Corporate governance directives bearing fruits – Governor

  • banks’ board members, CEOs retire
  • board executives undergoing training


Banks are highly compliant with the Bank of Ghana’s directive on Corporate Governance and the Fit and Proper Persons, Dr. Ernest Addison, Governor of the Central Bank, has said.

Introduced a couple of years ago to streamline operations of the boards and management of banks, these directives –which among others set term limits on board membership, CEOs’ tenure, and obliges board members to undergo training– have so far strengthened the operations of banks and have significantly enhanced the soundness of the banking system.

“Enforcement of the Corporate Governance Directive has led to several board chairs and CEOs of banks ending their tenure, while board members who had served for prolonged periods have been replaced,” the Governor said at the official launch of Absa Bank Ghana Limited in Accra.

Results of a recent survey, he showed, indicate full compliance with requirements of the Corporate Governance Directive on the size, structure, composition and qualification of bank Boards; due diligence in the appointment of key management personnel; and separation of the positions of CEOs and Board Chairs.

A total of 184 bank directors undertook the mandatory annual Directors’ Corporate Governance Certification training programme. Of this number, over 50percent have fully completed the programme, while the rest who are at various certification stages will be certified by the deadline of end-March 2020.

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“The performance indicators just enumerated, is a broader reflection of the current state of the entire banking sector and an attestation that the reforms undertaken by the Bank of Ghana within the intervening period are beginning to yield the desired results.

The banking industry has built up a much stronger balance sheet and recorded strong asset growth, improved quality of loans and profitability during the year. All the financial soundness indicators, measured in terms of earnings, liquidity, and capital adequacy remained strong,” he said.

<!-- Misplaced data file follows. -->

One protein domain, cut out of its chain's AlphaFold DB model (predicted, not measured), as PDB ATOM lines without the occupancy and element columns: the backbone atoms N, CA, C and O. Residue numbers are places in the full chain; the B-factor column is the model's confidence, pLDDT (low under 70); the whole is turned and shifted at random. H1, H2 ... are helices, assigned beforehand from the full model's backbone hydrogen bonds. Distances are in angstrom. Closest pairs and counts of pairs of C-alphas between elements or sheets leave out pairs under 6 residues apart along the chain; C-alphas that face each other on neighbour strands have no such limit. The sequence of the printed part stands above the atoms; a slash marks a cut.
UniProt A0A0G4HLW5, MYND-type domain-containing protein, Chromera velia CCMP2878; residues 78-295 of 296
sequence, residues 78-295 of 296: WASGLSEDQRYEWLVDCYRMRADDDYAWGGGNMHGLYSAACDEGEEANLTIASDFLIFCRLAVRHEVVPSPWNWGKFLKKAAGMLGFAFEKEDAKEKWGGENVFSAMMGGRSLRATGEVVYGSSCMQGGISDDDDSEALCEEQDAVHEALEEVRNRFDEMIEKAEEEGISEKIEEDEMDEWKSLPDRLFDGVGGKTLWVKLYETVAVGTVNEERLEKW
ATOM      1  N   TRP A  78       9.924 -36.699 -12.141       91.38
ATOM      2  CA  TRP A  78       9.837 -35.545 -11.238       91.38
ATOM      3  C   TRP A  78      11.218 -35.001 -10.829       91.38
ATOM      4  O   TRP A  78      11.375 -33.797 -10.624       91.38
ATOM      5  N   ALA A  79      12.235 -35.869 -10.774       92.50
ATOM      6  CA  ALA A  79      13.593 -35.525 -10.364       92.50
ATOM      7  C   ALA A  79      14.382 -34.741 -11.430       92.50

Despite the good performances by the banks, Dr. Addison stressed that as regulators, the BoG would continue to hold banks accountable and would ensure the continuous sanity of the sector, and consistently apply the laws applicable to the sector.

“Let me reiterate that as regulators, we will continue to commit our resources towards ensuring that financial institutions improve their internal controls and risk management systems since the safety and soundness of institutions pivots on these principles,” he said.

He added that the BoG would continue to create an enabling regulatory environment that encourages innovation in the industry, while ensuring that it continually strengthen its supervisory and enforcement capabilities to ensure sanity in the industry.

“That way, we can ensure that Ghana’s banking business is conducted in a safe and sound manner and with integrity, thereby retaining the trust and confidence depositors, and indeed the general public, reposed in the industry,” he said.

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